You've Got Mail
The time I spend working on my paintings is more joyful for me than the paintings themselves, and the familiarity that forms between me and the artworks is, perhaps, what gives the ends their bitterness. But at some point, when I feel that change is a crime and that any addition may spoil the whole thing, I stop. I sign with a jolt of sadness.
The intimacy between me and the place in the picture extends to 20 years ago, my window opened to this view everyday until I left Jordan for work. Nothing changed other than the seasons.
Our mountain is divided by a five-minute-drive ramp leading to Wadi Shu'eib (The Valley of Jethro). On the left side (outside the picture) is al-Muzawwad, home to a piece of paradise that is my grandfather's land which gathered us - his children and grandchildren - every Friday and in the olive harvest seasons. The mountain hiding behind the fog is Jubeil* Thabet which descends to the left just to show me Palestine, a mirage in the daytime and a spray of shy lights at night.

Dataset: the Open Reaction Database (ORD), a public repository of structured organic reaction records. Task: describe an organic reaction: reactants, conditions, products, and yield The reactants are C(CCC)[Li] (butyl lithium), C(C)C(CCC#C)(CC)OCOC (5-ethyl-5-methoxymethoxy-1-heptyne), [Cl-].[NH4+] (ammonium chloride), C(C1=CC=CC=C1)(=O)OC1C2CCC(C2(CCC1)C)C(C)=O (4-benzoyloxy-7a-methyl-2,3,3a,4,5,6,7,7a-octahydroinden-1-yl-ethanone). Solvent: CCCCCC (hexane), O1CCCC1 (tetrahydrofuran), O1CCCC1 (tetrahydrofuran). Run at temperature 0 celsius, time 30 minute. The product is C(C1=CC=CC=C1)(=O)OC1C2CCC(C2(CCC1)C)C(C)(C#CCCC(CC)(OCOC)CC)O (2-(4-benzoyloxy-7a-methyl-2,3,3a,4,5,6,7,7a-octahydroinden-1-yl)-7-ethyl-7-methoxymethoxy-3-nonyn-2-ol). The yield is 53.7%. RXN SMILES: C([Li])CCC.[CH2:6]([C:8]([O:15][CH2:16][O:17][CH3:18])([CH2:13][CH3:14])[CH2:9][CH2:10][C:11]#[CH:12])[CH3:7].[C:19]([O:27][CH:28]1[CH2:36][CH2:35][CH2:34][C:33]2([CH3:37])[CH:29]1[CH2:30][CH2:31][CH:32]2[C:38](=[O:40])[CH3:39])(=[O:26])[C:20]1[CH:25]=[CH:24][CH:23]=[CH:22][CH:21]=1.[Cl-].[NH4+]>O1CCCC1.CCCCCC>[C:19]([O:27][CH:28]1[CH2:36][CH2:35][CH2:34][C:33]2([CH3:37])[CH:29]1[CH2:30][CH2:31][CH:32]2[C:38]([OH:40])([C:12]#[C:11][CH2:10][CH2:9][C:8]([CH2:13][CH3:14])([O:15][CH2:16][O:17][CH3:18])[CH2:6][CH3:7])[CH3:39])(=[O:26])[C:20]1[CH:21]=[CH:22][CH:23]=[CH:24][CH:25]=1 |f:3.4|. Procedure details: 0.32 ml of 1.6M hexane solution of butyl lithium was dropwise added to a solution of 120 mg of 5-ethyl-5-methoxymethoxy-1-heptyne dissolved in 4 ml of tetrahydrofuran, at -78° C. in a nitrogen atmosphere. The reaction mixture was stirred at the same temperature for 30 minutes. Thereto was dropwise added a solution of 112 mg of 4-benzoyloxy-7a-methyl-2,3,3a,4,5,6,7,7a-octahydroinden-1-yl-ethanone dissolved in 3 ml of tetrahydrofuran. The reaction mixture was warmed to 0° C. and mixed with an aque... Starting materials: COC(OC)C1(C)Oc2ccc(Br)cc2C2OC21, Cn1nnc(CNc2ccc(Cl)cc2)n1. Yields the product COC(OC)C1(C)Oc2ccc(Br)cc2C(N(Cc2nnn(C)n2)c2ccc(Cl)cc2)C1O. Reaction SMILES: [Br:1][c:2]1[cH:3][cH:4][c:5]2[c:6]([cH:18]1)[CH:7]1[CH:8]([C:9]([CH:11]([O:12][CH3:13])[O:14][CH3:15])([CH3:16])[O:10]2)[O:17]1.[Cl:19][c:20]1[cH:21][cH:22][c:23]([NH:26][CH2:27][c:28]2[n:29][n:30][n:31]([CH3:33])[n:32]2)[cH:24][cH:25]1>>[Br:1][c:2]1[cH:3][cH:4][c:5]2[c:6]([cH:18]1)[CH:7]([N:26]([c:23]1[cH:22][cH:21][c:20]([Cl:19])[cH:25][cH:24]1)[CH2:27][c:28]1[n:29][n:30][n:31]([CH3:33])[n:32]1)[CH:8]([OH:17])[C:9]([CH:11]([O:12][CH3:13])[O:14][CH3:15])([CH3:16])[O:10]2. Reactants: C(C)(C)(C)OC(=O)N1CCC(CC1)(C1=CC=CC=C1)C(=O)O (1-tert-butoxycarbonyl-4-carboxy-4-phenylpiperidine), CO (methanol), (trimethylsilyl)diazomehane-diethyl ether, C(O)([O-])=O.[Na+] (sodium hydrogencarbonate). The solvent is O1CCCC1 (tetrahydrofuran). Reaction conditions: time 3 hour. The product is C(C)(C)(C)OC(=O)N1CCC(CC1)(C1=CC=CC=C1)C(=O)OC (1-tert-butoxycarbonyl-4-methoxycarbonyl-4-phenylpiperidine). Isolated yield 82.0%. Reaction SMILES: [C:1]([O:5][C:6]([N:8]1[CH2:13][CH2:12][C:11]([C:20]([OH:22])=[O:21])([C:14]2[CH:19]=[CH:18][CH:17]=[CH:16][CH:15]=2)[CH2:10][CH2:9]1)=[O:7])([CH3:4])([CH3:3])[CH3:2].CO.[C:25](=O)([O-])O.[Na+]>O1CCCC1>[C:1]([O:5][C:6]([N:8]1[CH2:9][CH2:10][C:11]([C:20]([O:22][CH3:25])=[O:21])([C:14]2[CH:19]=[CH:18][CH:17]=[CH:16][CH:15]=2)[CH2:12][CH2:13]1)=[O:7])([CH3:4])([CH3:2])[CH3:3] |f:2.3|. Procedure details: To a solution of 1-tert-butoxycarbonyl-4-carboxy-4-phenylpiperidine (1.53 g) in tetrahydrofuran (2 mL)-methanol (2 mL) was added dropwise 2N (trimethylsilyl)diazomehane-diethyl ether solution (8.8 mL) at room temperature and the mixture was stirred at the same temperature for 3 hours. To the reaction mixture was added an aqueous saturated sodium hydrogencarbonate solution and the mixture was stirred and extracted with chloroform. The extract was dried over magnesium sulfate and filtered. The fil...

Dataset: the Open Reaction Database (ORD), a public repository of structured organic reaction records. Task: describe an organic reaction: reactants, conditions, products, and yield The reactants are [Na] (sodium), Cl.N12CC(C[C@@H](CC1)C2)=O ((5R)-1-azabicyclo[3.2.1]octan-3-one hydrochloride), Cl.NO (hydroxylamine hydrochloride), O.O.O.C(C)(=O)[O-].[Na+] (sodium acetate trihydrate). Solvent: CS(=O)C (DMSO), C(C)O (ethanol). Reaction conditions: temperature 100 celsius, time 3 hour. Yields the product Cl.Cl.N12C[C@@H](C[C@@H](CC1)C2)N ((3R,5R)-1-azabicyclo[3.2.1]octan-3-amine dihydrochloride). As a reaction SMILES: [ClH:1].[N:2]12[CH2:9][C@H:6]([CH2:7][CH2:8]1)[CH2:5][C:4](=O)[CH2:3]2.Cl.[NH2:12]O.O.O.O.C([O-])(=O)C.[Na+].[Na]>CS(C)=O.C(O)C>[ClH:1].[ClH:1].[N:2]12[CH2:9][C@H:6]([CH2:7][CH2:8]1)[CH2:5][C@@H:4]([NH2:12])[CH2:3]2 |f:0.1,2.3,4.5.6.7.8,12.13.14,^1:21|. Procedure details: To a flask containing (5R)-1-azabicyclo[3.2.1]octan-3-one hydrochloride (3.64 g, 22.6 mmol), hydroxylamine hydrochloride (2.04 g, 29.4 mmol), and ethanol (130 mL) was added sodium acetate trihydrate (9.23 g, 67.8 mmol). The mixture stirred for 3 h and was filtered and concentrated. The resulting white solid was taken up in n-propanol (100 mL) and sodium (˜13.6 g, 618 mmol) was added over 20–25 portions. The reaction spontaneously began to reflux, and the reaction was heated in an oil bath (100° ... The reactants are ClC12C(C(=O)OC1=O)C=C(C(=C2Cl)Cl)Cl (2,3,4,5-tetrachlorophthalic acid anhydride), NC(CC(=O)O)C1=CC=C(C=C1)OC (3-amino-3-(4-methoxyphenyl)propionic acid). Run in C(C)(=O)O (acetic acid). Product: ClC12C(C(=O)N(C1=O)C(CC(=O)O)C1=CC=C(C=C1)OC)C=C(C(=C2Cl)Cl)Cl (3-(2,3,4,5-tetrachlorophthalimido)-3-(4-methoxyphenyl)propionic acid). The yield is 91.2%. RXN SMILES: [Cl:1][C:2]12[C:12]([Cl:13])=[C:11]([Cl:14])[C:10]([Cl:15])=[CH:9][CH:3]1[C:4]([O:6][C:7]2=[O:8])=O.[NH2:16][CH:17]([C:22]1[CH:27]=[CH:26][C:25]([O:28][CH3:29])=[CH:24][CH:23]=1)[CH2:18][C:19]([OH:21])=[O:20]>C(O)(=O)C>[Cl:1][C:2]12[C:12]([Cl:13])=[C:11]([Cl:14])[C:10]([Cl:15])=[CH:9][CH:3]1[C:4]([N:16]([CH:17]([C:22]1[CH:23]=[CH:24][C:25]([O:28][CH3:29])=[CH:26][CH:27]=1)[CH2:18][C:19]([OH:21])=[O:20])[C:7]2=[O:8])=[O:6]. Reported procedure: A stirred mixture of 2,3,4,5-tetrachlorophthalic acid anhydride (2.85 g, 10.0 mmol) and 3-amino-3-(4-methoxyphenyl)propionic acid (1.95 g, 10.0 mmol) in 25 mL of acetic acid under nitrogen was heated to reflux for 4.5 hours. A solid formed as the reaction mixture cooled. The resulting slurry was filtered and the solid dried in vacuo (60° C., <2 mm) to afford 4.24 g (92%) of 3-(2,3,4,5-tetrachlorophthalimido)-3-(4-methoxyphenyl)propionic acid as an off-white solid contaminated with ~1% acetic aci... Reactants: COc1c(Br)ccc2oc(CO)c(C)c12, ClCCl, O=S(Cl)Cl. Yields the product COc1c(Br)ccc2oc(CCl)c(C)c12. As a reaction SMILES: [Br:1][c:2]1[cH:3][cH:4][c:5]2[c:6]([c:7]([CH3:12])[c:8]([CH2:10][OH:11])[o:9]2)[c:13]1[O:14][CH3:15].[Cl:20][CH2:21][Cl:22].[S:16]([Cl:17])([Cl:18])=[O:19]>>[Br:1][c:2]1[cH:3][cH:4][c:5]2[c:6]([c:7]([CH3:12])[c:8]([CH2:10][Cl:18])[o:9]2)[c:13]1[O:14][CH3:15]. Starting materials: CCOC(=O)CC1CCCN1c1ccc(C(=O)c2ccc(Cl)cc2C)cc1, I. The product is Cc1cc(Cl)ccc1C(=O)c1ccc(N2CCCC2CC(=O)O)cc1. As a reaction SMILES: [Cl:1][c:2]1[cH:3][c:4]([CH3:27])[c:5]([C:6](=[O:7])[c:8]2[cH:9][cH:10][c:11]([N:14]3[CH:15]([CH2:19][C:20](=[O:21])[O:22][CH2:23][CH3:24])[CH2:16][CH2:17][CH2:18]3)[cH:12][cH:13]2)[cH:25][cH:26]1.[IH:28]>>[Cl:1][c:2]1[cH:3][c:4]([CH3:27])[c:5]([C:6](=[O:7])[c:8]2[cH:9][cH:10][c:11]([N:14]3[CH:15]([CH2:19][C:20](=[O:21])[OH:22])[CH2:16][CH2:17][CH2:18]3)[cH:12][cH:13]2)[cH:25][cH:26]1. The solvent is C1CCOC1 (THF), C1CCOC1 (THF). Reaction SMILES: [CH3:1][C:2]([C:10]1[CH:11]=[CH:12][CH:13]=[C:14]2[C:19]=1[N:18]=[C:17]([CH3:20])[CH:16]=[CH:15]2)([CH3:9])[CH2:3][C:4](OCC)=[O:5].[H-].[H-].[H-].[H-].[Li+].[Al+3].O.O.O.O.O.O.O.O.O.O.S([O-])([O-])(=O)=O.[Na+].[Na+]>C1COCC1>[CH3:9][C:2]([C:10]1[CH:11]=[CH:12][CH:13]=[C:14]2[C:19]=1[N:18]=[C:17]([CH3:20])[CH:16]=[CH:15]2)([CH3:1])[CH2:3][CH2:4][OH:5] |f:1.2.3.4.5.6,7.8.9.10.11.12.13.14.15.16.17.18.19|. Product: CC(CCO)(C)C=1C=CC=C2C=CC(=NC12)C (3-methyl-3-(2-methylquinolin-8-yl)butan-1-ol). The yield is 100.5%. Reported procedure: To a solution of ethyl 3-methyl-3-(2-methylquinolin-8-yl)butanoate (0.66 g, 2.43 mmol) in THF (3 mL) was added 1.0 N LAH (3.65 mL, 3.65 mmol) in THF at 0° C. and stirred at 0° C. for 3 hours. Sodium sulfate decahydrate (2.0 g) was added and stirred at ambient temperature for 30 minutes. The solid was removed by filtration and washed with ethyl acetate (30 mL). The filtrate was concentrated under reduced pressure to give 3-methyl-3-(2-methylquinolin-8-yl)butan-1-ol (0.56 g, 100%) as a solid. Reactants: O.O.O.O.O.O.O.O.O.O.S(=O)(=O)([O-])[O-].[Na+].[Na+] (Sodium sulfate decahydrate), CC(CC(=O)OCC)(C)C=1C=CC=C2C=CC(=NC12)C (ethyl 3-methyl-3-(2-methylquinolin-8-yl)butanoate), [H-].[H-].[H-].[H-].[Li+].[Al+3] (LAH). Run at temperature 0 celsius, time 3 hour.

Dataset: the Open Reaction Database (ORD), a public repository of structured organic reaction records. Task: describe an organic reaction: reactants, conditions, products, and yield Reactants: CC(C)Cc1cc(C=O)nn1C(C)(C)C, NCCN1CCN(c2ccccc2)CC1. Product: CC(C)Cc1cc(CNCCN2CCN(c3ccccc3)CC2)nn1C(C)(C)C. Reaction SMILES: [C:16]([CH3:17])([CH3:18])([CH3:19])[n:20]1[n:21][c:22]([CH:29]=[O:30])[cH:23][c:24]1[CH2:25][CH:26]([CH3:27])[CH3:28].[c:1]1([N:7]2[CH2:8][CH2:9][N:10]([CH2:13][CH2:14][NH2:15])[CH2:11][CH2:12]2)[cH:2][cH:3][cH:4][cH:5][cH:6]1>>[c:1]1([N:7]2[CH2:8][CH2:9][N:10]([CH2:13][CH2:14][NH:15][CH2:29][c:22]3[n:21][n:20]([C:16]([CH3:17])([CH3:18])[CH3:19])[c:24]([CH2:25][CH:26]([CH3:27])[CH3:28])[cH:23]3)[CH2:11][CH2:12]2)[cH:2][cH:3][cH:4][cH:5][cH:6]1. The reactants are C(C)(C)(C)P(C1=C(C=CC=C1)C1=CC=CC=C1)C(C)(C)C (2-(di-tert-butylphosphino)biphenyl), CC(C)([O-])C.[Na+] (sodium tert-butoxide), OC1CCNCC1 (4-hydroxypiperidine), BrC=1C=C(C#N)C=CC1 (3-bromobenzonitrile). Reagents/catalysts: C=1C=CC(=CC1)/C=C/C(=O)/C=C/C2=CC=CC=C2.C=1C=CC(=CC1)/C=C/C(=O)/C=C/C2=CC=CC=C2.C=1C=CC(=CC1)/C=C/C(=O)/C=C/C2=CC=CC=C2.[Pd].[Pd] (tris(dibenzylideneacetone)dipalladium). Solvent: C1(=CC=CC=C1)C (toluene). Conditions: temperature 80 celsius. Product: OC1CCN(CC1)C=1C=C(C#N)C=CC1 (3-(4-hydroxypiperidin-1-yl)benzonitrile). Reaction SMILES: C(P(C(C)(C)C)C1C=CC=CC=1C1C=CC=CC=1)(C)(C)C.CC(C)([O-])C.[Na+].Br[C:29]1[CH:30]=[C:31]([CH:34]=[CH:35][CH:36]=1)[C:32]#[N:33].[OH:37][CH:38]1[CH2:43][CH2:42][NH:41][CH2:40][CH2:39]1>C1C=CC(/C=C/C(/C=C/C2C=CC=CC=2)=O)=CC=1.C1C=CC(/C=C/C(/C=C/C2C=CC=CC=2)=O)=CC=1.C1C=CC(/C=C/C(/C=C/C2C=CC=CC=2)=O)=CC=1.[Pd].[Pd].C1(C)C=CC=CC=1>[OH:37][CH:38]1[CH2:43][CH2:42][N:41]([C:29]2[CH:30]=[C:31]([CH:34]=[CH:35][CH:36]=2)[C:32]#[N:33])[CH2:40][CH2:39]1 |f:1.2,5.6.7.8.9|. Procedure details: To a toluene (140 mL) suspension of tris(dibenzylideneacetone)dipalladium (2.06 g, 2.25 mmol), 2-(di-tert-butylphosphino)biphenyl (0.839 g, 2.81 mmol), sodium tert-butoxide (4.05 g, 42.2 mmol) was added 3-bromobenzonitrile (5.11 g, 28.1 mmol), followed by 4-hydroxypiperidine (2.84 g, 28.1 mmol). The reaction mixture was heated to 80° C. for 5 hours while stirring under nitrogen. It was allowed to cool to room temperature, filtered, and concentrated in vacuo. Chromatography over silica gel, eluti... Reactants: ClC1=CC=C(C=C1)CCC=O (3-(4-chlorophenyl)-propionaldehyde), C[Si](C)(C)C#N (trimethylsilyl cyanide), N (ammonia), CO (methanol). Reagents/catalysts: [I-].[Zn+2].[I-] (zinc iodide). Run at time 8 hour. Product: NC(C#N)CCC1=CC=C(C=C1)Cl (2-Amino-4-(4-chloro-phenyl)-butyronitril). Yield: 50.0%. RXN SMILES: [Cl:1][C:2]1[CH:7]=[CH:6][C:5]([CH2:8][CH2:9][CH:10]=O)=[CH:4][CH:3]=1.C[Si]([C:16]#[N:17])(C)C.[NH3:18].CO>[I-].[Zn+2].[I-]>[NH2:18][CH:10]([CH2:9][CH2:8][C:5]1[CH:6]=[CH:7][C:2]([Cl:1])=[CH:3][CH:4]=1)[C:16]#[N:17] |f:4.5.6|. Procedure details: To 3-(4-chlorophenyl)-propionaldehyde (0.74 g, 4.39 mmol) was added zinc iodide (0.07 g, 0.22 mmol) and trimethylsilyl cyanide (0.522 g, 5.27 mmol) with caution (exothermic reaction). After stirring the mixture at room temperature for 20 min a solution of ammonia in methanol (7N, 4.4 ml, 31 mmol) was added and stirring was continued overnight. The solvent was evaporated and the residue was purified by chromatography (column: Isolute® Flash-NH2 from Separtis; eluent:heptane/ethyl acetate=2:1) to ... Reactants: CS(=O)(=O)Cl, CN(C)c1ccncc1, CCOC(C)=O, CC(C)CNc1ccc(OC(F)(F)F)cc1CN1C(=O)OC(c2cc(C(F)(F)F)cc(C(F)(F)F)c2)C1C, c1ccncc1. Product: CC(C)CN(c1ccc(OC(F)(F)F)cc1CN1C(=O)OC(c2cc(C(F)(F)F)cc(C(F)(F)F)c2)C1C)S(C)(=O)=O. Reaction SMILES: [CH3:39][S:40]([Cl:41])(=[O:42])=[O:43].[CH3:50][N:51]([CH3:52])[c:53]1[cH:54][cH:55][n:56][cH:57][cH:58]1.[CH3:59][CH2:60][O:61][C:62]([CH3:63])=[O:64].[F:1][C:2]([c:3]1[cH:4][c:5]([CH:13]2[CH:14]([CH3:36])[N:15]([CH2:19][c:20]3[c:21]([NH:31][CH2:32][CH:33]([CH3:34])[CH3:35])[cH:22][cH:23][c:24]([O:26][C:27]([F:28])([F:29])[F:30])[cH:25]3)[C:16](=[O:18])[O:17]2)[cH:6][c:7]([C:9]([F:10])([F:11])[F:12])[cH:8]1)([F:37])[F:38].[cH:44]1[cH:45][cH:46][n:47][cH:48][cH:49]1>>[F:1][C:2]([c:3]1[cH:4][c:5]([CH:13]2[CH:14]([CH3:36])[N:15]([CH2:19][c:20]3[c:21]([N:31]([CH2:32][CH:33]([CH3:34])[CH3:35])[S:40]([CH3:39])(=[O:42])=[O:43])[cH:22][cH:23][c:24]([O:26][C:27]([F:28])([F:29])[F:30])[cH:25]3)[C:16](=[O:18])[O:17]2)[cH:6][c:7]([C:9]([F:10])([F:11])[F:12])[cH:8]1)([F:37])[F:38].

I didn't think about the scene poetically back then, and maybe I closed the window more than I opened it, but today I know its effect on me.
This is how the scene will look after 20 years .. I think!
My real sense of beauty and pleasure lies in living within the world of the painting and propagating between its real and imaginary realms; so I procrastinated in this painting as much as I could: I modified the body of the man more than once, as well as for the drone, the land and the trees, I adjusted the colors as I progressed to build the right mood, and I repeatedly thought about declaring the package's content before I decided to leave it to the imagination of the spectator.
Shawarma? Fertilizer? A book from Amazon? Or maybe a grant from the National Aid Fund?! 😐
* The Jubeil (جبيل) is the small Jabal, the small mountain.